A Linear Greenbelt and Park System
The Summit Park is the first phase of a linear greenbelt and park system that will connect the historic Park Merced neighborhood to the Lake Merced Recreation Area. This unique site is bordered by cultural institutions and schools, and is near one of San Francisco’s most popular large urban reservoir parks.
The project includes four main spaces that are arrayed around a large open space. The spaces include a Central Plaza, an overlook, a bikeway, a children’s play area, and a large dogpark. The park design is inspired by rippling water, and is thus a series of concentric rings that radiate out from a single point, located ¼ Mile from park. There are no straight lines in the park pathways or spaces, the park is defined by a series of subtly curving walls, pathways, and tree allee’s. The project was commissioned by a housing development company and is privately maintained, by the new community that has been built adjacent to the Park.
Summit Park was designed to meet Bay Friendly Landscape Guidelines, with native plantings, drip irrigation, the use of recycled and upcycled materials, integrated pest management, and the use of reclaimed water. The park plantings include drifts of flowering California natives, such as Ceanothus and Archtostaphyllos. The greenway includes native grasses, and becomes a garden of movement. The tree planting includes Red Elms, Sycamores, and native pine trees. The site retaining walls are built from gabion basketry, and were filled with recycled concrete rubble, which was imported from other construction sites and constructed over an eight month period. The site is irrigated by sub-surface reclaimed water.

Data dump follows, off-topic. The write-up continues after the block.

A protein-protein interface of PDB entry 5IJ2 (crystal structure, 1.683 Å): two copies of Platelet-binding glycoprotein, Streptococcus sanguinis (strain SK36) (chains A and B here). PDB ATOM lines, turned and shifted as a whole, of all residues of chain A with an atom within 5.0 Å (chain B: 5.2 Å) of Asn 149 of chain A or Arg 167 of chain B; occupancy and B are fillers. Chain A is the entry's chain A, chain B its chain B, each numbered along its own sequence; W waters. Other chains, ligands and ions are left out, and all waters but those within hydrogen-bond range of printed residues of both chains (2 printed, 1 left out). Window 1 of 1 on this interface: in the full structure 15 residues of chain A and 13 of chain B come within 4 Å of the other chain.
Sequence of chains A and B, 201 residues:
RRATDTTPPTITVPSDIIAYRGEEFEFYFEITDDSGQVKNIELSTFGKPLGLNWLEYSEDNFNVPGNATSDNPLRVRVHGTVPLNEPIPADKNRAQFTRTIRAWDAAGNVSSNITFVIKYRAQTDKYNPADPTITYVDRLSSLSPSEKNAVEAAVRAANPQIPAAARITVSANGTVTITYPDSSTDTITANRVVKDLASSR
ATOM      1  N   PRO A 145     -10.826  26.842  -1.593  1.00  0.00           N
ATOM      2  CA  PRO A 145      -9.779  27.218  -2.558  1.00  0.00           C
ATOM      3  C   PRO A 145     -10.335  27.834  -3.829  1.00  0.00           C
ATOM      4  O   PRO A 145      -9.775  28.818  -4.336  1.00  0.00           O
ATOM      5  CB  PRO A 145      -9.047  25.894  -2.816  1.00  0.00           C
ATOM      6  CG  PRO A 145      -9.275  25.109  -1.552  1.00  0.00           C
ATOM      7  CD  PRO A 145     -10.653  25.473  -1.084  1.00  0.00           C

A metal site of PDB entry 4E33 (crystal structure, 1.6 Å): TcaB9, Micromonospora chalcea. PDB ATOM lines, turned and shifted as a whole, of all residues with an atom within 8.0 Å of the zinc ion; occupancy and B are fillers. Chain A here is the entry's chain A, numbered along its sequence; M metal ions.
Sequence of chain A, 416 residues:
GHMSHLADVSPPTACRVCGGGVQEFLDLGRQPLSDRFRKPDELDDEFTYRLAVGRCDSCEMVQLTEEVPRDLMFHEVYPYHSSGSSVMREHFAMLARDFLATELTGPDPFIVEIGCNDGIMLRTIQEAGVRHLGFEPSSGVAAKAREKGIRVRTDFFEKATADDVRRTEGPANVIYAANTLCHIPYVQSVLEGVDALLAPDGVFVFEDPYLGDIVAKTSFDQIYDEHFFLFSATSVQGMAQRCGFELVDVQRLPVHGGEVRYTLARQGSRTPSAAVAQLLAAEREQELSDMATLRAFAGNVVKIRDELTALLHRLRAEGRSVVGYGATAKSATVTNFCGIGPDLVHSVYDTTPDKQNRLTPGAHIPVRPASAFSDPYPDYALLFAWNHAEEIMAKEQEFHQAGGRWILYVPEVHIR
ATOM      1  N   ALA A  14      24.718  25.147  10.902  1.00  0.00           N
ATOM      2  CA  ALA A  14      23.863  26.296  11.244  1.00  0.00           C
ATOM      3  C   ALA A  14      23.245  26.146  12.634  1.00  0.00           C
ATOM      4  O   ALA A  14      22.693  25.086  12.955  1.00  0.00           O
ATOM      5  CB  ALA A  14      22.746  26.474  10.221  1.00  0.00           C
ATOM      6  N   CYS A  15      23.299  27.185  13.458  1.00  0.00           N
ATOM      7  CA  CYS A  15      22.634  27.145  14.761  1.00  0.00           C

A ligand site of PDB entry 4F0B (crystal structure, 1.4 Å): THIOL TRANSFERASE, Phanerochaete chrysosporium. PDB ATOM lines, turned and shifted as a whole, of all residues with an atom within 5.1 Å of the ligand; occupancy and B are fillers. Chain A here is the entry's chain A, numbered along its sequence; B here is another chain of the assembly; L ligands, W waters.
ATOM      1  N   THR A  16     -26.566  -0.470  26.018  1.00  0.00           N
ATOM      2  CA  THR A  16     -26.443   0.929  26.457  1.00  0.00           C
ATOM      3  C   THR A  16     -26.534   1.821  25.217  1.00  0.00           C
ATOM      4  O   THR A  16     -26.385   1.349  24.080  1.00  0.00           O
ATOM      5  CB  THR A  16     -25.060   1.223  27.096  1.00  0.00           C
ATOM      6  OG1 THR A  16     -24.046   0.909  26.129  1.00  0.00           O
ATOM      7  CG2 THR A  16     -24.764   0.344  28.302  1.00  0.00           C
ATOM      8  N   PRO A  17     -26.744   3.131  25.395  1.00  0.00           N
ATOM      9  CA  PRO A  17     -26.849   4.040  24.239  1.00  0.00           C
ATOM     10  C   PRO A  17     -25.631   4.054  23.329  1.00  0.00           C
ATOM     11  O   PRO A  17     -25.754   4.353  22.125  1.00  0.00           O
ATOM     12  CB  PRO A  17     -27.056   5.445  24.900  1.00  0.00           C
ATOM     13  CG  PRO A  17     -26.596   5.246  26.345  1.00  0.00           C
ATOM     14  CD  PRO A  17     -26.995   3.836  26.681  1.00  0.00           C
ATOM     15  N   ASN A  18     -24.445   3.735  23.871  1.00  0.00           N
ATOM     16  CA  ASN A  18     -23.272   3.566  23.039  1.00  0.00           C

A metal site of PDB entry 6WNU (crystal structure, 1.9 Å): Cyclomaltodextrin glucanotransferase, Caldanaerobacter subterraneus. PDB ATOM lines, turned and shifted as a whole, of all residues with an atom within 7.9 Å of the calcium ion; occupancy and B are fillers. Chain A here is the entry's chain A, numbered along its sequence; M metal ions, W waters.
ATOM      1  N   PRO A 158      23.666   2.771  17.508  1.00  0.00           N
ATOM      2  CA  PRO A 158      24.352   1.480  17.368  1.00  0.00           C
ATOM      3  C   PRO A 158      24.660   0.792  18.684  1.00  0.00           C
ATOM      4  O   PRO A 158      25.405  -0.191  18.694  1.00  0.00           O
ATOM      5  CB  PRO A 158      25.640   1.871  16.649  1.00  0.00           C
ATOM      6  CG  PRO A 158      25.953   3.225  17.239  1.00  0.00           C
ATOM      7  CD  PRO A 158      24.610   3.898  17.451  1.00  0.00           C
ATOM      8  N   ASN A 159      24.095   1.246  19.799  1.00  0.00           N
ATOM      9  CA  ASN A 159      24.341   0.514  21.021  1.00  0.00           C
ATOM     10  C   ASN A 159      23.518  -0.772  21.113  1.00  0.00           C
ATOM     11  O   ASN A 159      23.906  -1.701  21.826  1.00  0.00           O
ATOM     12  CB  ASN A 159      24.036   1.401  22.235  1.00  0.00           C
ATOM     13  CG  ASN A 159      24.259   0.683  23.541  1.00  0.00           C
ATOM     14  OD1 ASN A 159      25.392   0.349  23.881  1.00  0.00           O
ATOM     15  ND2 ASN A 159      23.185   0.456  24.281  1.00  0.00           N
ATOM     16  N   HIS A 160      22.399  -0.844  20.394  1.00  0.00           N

The Central Plaza was designed for Beniamino Bufano’s Peace Sculpture, which is widely considered to be his most significant work. Fletcher Studio worked with the San Francisco Arts Commission to site the sculpture, and to also include historic and interpretive signage. Bufano constructed the 34-foot-tall peace statue for the 1939 Golden Gate International Exposition in San Francisco. As he worked on his sculpture, the real world boiled with the violence of the times. “I sculptured ‘Peace’ in the form of a projectile, to express the idea that if peace is to be preserved today it must be enforced peace---enforced by the democracies against Fascist barbarism. Modern warfare, which involves the bombing of women and children, has no counterpart in a peace interpreted by the conventional motif of olive branches and doves.”
Summit Park, San Francisco
Neighborhood: Park Merced